Accepting Responsibility and Power

Can you believe we are already at the 4th of 8 sessions about how to let go and surrender?
After this, you will be halfway through this series.
If you missed the previous week’s sessions, go back and read those first so you can follow the weeks in order. You can find the first session at

Week 1 was the introduction to how and why to let go and surrender and how these 8 sessions will follow and provide context for the Let Go & Surrender journal.
2 weeks ago I shared some specific ways you can practice surrender.
Last week we talked about letting go in order to have healthy relationships and get comfortable being in discomfort.

Full of Contradictions

This week, let’s talk about accepting responsibility and power.
This one is full of contradictions.
For the past few weeks, I’ve been telling you that we don’t really have control. Today I’m telling you that you can “take back control” from whatever or whoever you have given it to.

Accepting Responsibility

We have talked about how letting go and surrendering is accepting reality, now I’m suggesting it can also be about accepting responsibility.

Part of letting go is accepting responsibility instead of blaming.

That last sentence may also seem like a contradiction. Maybe accepting all the responsibility for everything feels like a huge burden instead of a relief.
But, the opposite really is true. When you, personally and intentionally, decide that you will accept responsibility for yourself, your thoughts, your feelings, your reactions, you take the power back from whatever you unintentionally gave it to.

If you have ever found yourself blaming others (or blaming circumstances) for how you are thinking and feeling, notice if accepting responsibility instead helps to loosen any tightness or constriction in you.
How would it feel to be open about what is happening in reality instead of being shut down and confined by it?

This is why you are choosing responsibility, not blame.

Two Examples

Imagine someone saying: “When you do that, you make me think XYZ.”
Versus: “when you do that, someone might think XYZ. I choose to think ABC.”
(hopefully the letters aren’t too confusing and you can substitute whatever makes sense in your life)

In the first example, you are blaming what you think on what the person does.
In the second example, you are accepting responsibility for your own thoughts about someone’s behavior. You are taking back control of what you think.

In week 2, one of the practice steps was to say no and yes. Here’s something else you can say no and yes to.
No to blaming others and situations.
Yes to noticing where your responsibility (or power) lies.

Trial and Error

This does take awareness and practice and trial and error. Maybe you think “ok, I’m in! I’ll give it a try!” Then, as you go about your day and your life, you forget and slip into old habits.
At the end of the day, you might realize that you had thoughts like
“I’m mad because this happened.”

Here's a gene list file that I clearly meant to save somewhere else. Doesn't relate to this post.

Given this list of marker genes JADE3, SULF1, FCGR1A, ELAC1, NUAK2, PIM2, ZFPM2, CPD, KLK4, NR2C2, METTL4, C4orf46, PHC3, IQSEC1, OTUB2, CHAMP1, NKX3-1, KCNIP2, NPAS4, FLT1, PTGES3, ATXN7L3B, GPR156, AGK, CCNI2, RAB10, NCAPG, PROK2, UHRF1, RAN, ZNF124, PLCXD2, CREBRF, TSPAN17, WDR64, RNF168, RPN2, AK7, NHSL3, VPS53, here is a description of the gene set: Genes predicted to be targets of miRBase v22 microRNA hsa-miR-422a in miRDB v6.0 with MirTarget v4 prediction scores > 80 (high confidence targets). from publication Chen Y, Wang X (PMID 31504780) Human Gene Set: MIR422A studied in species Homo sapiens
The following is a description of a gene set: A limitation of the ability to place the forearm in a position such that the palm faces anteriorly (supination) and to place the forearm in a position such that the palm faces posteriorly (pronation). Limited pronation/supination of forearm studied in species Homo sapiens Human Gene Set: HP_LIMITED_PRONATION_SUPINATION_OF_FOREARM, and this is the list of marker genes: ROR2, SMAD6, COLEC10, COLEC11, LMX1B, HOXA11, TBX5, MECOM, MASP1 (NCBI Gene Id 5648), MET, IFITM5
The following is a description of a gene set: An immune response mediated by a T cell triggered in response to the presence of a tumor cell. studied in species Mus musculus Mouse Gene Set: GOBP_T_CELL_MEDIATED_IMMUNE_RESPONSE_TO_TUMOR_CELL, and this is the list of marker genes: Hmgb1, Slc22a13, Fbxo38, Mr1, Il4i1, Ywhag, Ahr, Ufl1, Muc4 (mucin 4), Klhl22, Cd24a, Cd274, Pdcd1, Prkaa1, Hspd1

“I was hurt when she said that.”

Good news! You can notice and adjust after the fact and still get the benefits!
You can realize: “I thought I was mad because “this happened.” but actually, I was mad because I was thinking it shouldn’t happen (and it did happen).”

You can notice: “I thought I was hurt because she said that thing, but now I see I was hurt because of what I thought when she said that thing. Really, she can say whatever she wants.”

Even noticing (and accepting responsibility instead of blaming) much later gives you back so much power.

Noticing Extension Cords

Let’s talk about a type of power.

Think of the core of your body as your center of strength and power. Now imagine extension cords being plugged in to your core that either give or draw power to or from you at various currents.

Notice who (or what) is giving and draining your power. Who or what is at the other end of those extension cords?

Imaginary Extension Cords

Are you plugged in and attached to someone who draws power from you?

(Contradiction alert! This sounds a little bit like blaming the other person. That is not what I am suggesting here. I am inviting you to notice when you feel a shift in your power or energy because of what you think when you are around that person).

Do you put yourself in situations where the energy is sucked right out of you?

On the other hand, are you expending so much power and energy towards someone or something for no benefit to you?

Unplug the cords that drain your energy and look for ways to plug in to things that give you energy.

Vacation Example

I have a personal example to share that illustrates this draining of power.
I’m the type of person who likes to have a plan. I like to know in advance what we’re doing and where we are going.
Because opposites attract, I married someone who is more spontaneous and who likes to go with the flow and see what will happen.

Last year, we took a few trips and I started to notice a pattern while we were on vacation. I would ask “what do you want to do to today?” or “where are we going after this?” and the pattern I noticed was that I always felt completely drained by the answers “Let’s See. We’ll figure it out.”